Any discussion of the Holocaust should include the fact that other minorities were also exterminated by the Nazis. Discussion of the Holocaust should also explore the connections between German and American racism in the years leading up to World War II; and US complicity in denying entry to Jewish and other refugees during the Holocaust.

·        Subpoint 5: “Require history standards to mention the post-war culmination of the 50-year quest to recreate a safe homeland for the Jewish people in their ancestral land.”

The blanket assumption that the Jewish people were united in a quest for self-determination, or that they were “entitled to recreate” a homeland without regard to the impact on the people already living there contradicts modern humanitarian law and practice. Judaism was not and is not a monolithic phenomenon either within Israel or in the diaspora. While there are understandable and valid arguments for creating a safe refuge following WWII, that end does not justify the destruction of the pre-existing culture and the denial of that population’s basic human needs.

·        Subpoint 6: “Eliminating any reference to genocides in the Virginia Social Studies Standards of Learning other than those already recognized internationally under the 1948 Convention on Genocide.”

This recommendation fails to specify to which genocides the Convention on Genocide refers. It precludes any conversation about possible genocides that have not yet received legal recognition, but which incorporate practices that conform to one or more parts of the definition20. Preventing discussions about whether the definition applies in any variety of cases deprives students of the opportunity to look at past or current events through a variety of lenses. Among these might be a discussion of what prompted African Americans to accuse the US of practicing genocide against its black population. This recommendation appears to be designed to prohibit students from considering whether any political state’s practices rise to the level of genocide in the present or future, interfering with a student’s ability to explore ongoing historical fact.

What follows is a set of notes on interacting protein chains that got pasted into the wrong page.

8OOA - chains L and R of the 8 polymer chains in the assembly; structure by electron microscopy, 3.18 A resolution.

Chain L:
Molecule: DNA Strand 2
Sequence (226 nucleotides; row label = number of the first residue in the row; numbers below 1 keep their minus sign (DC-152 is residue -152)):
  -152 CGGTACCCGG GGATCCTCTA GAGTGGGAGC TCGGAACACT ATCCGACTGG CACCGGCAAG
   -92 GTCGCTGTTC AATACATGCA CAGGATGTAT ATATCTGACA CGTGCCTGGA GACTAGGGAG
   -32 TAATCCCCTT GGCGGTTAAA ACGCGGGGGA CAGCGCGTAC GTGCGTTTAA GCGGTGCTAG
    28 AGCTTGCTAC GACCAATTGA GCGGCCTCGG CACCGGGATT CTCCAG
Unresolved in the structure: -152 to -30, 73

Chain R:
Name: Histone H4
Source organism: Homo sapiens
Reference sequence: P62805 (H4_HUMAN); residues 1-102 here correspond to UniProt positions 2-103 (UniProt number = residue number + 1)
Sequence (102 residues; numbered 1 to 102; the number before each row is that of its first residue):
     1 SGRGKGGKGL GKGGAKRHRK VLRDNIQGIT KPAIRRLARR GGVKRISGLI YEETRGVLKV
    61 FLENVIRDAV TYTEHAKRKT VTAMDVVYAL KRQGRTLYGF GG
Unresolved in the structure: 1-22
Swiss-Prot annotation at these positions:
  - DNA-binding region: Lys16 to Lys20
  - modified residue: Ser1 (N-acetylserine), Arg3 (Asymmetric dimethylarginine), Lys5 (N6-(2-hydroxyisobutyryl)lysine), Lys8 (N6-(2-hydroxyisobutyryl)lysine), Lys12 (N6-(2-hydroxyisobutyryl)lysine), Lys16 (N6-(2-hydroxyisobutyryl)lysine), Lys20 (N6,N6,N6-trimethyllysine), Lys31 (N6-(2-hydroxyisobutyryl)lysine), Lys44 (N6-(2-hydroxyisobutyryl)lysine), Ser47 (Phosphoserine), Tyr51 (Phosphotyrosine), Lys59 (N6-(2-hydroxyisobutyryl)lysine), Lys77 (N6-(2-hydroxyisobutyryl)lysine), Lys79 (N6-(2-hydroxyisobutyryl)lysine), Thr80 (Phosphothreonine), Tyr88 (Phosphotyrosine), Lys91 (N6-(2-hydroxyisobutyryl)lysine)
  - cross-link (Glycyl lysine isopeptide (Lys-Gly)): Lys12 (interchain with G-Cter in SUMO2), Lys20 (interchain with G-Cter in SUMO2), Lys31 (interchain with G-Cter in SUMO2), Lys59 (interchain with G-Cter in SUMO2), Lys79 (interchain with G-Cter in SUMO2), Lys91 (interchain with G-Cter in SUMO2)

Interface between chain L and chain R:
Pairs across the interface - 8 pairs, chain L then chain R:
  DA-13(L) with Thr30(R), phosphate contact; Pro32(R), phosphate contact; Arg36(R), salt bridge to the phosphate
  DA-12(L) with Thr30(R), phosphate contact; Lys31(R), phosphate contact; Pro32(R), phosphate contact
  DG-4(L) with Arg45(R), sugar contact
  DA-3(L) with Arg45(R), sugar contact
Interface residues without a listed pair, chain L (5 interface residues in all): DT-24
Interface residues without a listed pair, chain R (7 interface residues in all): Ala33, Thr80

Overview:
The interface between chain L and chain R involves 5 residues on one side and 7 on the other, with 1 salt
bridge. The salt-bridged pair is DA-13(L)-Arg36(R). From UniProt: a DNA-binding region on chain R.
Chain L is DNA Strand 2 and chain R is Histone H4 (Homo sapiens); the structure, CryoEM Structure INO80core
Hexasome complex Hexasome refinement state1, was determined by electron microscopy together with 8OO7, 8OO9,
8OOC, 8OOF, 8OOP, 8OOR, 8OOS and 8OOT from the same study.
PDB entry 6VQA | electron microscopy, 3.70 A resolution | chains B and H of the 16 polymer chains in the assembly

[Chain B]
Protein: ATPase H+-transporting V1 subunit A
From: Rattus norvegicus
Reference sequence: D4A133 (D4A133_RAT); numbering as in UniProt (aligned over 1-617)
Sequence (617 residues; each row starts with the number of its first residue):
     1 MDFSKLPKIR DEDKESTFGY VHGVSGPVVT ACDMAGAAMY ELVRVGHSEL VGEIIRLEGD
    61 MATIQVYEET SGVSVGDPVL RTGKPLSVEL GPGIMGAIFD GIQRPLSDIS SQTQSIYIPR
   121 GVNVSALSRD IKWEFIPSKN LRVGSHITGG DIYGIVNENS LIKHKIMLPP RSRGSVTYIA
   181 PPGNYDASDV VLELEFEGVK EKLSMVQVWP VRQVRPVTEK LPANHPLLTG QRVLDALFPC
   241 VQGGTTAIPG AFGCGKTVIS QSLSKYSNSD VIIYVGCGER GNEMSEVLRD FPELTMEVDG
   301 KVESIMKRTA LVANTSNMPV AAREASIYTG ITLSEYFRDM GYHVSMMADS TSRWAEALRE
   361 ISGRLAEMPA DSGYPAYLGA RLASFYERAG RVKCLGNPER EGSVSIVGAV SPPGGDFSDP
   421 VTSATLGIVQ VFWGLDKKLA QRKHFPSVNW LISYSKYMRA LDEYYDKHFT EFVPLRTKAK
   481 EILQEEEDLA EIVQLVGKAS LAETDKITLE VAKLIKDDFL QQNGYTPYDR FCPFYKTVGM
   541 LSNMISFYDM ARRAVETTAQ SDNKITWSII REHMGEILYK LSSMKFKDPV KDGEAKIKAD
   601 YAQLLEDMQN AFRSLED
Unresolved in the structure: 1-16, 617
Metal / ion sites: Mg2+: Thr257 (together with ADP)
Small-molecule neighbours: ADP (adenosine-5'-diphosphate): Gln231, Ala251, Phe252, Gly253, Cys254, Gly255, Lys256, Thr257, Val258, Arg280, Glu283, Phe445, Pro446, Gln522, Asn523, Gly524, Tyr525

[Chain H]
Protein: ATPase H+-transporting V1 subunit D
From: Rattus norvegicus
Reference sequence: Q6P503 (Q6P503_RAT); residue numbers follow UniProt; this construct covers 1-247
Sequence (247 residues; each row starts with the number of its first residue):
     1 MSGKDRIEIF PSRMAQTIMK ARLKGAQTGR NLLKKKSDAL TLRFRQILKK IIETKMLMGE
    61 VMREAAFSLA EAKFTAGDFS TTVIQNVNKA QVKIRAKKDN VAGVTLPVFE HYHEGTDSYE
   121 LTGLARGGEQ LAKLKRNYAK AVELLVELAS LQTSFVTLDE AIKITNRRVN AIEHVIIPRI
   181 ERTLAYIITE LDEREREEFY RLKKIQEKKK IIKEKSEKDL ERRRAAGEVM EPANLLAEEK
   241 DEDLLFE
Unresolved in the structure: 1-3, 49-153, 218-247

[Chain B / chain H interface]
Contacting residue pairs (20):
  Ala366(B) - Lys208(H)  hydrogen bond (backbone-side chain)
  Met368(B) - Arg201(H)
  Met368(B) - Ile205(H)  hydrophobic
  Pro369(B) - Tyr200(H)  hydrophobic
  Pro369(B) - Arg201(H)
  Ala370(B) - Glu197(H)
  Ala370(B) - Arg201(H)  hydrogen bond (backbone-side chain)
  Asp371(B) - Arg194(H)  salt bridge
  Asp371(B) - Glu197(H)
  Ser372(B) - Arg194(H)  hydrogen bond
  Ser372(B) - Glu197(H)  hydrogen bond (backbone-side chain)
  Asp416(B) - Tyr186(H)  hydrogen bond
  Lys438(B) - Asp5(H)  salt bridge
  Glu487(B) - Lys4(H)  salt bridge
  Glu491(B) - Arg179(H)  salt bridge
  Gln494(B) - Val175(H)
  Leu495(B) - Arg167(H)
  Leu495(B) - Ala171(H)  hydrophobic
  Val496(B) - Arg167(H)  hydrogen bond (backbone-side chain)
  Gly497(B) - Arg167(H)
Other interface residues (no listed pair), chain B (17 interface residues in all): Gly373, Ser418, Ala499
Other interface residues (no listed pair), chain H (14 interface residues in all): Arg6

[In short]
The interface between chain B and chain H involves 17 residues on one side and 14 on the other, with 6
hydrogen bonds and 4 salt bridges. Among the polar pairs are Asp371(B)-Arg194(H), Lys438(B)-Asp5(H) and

Commission Recommendation: “Include Study of Judaism in World History”

In keeping with the Virginia Board of Education’s guidance to incorporate diverse perspectives, this recommendation should include the study of Islam, Christianity, Hinduism, Buddhism, Native American religions, and others along with Judaism. Judaism is not the only religion that brings important understandings to the intellectual and cultural life of Virginians. A breadth of information will enable Virginia’s students to interact knowledgeably and without prejudice when encountering citizens and residents of other cultures. Other considerations in this recommendation:

·        Subpoint: “Students should learn about the development of ancient Israel as a civilization.”

The study of ancient Israel must be accompanied by a study of the variety of ancient peoples and kingdoms that also made the region home. The Canaanites, who occupied the territory prior to the Israelites, were the first to invent and use a sound/symbol alphabet21 the foundation for the later Greek, Hebrew, Phoenician, and Latin alphabets.

·        Subpoint: “Students should learn about the creation of Israel in modern-day and its impact geographically and economically in the Middle East and globally.”

Any teaching must include accurate information, including that Israel was created on Palestinian-owned land and that approximately 800,000 people were forcibly expelled or terrorized into fleeing from their homes and not allowed to return, losing land, businesses, families, wealth, and security. They became refugees, a status that is unresolved 75 years later. The losses remain ongoing due to Israeli policies and practices. Students cannot make sense of the strife in Israel-Palestine without this information. Israel currently benefits from $3.8 billion in US aid annually. Students should understand the extent to which their own government financially supports Israeli practices and policies and declines to hold Israel responsible for human rights violations.